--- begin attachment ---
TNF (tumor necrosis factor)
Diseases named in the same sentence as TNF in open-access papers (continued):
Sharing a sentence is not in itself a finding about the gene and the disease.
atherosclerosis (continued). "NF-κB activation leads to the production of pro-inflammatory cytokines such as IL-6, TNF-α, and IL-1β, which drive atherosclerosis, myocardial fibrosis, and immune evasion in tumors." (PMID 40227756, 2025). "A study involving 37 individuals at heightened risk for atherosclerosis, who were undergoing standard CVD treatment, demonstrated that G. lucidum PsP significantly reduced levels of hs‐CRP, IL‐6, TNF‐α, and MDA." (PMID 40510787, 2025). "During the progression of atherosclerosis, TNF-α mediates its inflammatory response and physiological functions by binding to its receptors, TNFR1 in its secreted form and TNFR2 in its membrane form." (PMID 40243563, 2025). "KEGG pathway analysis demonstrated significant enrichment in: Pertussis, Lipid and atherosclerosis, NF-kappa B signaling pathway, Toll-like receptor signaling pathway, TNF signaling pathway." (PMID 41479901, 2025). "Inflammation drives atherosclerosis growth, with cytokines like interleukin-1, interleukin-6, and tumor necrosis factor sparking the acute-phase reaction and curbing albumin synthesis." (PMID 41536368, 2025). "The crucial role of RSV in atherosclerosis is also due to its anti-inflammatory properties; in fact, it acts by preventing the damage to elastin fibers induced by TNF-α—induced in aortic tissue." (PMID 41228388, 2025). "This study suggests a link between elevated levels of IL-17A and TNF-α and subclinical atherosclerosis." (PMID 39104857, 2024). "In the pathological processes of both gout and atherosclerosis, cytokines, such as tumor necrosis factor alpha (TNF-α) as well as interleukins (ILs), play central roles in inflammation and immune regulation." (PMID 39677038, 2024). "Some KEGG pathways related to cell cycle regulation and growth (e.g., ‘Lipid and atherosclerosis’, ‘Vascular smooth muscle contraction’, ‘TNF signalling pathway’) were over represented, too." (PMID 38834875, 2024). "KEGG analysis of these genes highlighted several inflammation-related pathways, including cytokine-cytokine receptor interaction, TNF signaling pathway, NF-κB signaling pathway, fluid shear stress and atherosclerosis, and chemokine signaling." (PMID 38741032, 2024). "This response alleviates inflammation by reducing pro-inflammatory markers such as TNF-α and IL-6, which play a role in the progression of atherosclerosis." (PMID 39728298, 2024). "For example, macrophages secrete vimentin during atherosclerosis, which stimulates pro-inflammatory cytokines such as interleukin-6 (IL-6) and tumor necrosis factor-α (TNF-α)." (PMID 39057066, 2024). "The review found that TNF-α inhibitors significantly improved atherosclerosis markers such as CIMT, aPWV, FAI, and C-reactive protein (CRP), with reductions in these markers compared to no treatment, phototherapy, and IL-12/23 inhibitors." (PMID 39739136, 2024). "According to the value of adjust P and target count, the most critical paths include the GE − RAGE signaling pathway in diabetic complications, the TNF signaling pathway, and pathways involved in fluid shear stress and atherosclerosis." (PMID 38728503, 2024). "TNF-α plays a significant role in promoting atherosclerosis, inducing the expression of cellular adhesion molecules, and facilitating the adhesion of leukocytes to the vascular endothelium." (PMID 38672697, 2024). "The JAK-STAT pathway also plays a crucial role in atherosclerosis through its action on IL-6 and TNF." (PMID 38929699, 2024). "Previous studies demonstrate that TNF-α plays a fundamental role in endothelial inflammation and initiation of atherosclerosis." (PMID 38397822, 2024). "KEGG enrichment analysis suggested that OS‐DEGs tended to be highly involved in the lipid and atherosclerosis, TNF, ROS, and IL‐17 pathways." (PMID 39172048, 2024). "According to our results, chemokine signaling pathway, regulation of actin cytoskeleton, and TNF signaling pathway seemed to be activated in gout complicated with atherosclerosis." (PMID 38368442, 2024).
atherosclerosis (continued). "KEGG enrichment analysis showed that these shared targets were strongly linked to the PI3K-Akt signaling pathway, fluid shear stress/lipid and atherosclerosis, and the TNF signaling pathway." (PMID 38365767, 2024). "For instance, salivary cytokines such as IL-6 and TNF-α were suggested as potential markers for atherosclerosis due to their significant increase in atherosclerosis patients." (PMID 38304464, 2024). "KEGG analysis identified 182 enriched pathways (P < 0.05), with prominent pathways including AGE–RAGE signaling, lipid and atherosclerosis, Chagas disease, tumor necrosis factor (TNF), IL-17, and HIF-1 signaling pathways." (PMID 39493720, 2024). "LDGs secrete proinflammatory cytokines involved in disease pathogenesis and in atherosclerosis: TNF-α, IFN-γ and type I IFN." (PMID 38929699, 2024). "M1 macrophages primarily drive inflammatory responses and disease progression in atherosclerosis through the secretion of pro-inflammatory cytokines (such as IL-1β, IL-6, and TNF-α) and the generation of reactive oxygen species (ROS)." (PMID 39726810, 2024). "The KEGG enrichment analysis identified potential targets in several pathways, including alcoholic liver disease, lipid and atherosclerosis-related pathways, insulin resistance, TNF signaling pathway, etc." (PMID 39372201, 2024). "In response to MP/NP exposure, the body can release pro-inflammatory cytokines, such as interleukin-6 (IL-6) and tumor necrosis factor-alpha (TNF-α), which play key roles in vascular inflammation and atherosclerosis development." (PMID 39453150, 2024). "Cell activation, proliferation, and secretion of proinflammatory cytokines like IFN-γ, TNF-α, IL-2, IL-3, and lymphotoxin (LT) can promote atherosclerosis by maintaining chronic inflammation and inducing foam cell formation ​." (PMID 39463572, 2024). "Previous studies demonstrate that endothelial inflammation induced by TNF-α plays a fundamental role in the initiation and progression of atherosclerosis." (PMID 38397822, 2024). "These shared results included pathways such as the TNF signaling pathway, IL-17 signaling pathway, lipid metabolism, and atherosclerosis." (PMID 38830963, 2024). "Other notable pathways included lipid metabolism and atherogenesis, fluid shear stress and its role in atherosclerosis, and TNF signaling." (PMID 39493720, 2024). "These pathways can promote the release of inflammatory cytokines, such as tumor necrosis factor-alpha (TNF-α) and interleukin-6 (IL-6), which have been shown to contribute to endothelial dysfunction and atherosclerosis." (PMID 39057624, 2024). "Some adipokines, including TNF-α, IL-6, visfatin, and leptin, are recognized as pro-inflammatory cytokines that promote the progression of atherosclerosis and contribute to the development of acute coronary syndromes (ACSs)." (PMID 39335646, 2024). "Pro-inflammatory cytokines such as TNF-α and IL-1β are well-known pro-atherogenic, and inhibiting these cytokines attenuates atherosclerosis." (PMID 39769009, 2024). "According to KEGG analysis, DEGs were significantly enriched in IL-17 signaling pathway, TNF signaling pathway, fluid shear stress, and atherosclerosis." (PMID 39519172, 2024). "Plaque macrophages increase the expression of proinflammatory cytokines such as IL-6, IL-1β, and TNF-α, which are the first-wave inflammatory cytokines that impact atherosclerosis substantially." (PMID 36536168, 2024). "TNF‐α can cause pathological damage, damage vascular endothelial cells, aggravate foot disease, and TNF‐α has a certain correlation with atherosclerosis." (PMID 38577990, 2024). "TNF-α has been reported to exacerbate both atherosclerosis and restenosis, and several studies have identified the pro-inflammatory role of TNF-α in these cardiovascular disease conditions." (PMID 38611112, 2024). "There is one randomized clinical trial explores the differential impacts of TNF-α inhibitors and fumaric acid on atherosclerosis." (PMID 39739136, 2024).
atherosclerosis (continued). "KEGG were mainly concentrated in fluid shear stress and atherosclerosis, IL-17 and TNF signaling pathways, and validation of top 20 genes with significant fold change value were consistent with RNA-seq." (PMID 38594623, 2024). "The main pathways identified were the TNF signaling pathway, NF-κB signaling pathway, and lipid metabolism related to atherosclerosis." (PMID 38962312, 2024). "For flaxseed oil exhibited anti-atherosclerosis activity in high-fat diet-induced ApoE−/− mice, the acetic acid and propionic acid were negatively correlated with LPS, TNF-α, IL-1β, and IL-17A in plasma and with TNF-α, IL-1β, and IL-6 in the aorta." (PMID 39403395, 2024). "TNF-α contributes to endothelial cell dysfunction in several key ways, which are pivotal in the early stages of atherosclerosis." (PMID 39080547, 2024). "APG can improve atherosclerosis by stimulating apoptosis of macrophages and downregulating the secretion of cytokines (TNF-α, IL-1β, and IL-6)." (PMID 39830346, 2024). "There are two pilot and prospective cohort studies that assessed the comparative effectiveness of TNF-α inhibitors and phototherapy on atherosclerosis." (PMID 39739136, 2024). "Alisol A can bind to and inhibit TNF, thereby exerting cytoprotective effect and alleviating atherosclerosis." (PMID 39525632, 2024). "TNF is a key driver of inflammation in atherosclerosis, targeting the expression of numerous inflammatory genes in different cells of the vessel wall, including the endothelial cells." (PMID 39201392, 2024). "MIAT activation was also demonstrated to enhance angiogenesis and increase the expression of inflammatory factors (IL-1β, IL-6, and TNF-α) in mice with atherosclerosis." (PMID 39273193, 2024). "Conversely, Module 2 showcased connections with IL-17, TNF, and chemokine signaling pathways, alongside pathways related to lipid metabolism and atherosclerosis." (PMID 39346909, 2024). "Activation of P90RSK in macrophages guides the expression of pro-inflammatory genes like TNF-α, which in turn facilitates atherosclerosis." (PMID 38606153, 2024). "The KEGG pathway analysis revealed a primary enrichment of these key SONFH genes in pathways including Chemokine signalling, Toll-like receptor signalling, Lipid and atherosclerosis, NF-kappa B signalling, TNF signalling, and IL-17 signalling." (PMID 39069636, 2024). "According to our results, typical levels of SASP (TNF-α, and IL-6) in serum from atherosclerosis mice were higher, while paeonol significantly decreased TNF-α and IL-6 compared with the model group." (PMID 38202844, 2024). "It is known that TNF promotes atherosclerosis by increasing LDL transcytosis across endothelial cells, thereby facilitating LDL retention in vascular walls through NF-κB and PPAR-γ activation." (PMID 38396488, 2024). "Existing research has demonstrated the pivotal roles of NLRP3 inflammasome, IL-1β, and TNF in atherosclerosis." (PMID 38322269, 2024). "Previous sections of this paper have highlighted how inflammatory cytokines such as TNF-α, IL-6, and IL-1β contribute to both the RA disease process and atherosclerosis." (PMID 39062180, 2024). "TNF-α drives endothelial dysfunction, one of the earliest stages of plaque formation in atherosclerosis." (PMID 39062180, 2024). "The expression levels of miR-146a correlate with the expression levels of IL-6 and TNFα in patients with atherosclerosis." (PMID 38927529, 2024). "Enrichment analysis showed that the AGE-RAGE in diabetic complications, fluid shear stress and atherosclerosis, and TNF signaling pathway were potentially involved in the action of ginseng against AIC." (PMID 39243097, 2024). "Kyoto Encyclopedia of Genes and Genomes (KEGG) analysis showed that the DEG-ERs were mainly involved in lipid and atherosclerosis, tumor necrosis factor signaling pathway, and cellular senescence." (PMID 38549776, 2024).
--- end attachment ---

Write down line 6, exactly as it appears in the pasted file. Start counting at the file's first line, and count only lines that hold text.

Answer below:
atherosclerosis (continued). "KEGG were mainly concentrated in fluid shear stress and atherosclerosis, IL-17 and TNF signaling pathways, and validation of top 20 genes with significant fold change value were consistent with RNA-seq." (PMID 38594623, 2024). "The main pathways identified were the TNF signaling pathway, NF-κB signaling pathway, and lipid metabolism related to atherosclerosis." (PMID 38962312, 2024). "For flaxseed oil exhibited anti-atherosclerosis activity in high-fat diet-induced ApoE−/− mice, the acetic acid and propionic acid were negatively correlated with LPS, TNF-α, IL-1β, and IL-17A in plasma and with TNF-α, IL-1β, and IL-6 in the aorta." (PMID 39403395, 2024). "TNF-α contributes to endothelial cell dysfunction in several key ways, which are pivotal in the early stages of atherosclerosis." (PMID 39080547, 2024). "APG can improve atherosclerosis by stimulating apoptosis of macrophages and downregulating the secretion of cytokines (TNF-α, IL-1β, and IL-6)." (PMID 39830346, 2024). "There are two pilot and prospective cohort studies that assessed the comparative effectiveness of TNF-α inhibitors and phototherapy on atherosclerosis." (PMID 39739136, 2024). "Alisol A can bind to and inhibit TNF, thereby exerting cytoprotective effect and alleviating atherosclerosis." (PMID 39525632, 2024). "TNF is a key driver of inflammation in atherosclerosis, targeting the expression of numerous inflammatory genes in different cells of the vessel wall, including the endothelial cells." (PMID 39201392, 2024). "MIAT activation was also demonstrated to enhance angiogenesis and increase the expression of inflammatory factors (IL-1β, IL-6, and TNF-α) in mice with atherosclerosis." (PMID 39273193, 2024). "Conversely, Module 2 showcased connections with IL-17, TNF, and chemokine signaling pathways, alongside pathways related to lipid metabolism and atherosclerosis." (PMID 39346909, 2024). "Activation of P90RSK in macrophages guides the expression of pro-inflammatory genes like TNF-α, which in turn facilitates atherosclerosis." (PMID 38606153, 2024). "The KEGG pathway analysis revealed a primary enrichment of these key SONFH genes in pathways including Chemokine signalling, Toll-like receptor signalling, Lipid and atherosclerosis, NF-kappa B signalling, TNF signalling, and IL-17 signalling." (PMID 39069636, 2024). "According to our results, typical levels of SASP (TNF-α, and IL-6) in serum from atherosclerosis mice were higher, while paeonol significantly decreased TNF-α and IL-6 compared with the model group." (PMID 38202844, 2024). "It is known that TNF promotes atherosclerosis by increasing LDL transcytosis across endothelial cells, thereby facilitating LDL retention in vascular walls through NF-κB and PPAR-γ activation." (PMID 38396488, 2024). "Existing research has demonstrated the pivotal roles of NLRP3 inflammasome, IL-1β, and TNF in atherosclerosis." (PMID 38322269, 2024). "Previous sections of this paper have highlighted how inflammatory cytokines such as TNF-α, IL-6, and IL-1β contribute to both the RA disease process and atherosclerosis." (PMID 39062180, 2024). "TNF-α drives endothelial dysfunction, one of the earliest stages of plaque formation in atherosclerosis." (PMID 39062180, 2024). "The expression levels of miR-146a correlate with the expression levels of IL-6 and TNFα in patients with atherosclerosis." (PMID 38927529, 2024). "Enrichment analysis showed that the AGE-RAGE in diabetic complications, fluid shear stress and atherosclerosis, and TNF signaling pathway were potentially involved in the action of ginseng against AIC." (PMID 39243097, 2024). "Kyoto Encyclopedia of Genes and Genomes (KEGG) analysis showed that the DEG-ERs were mainly involved in lipid and atherosclerosis, tumor necrosis factor signaling pathway, and cellular senescence." (PMID 38549776, 2024).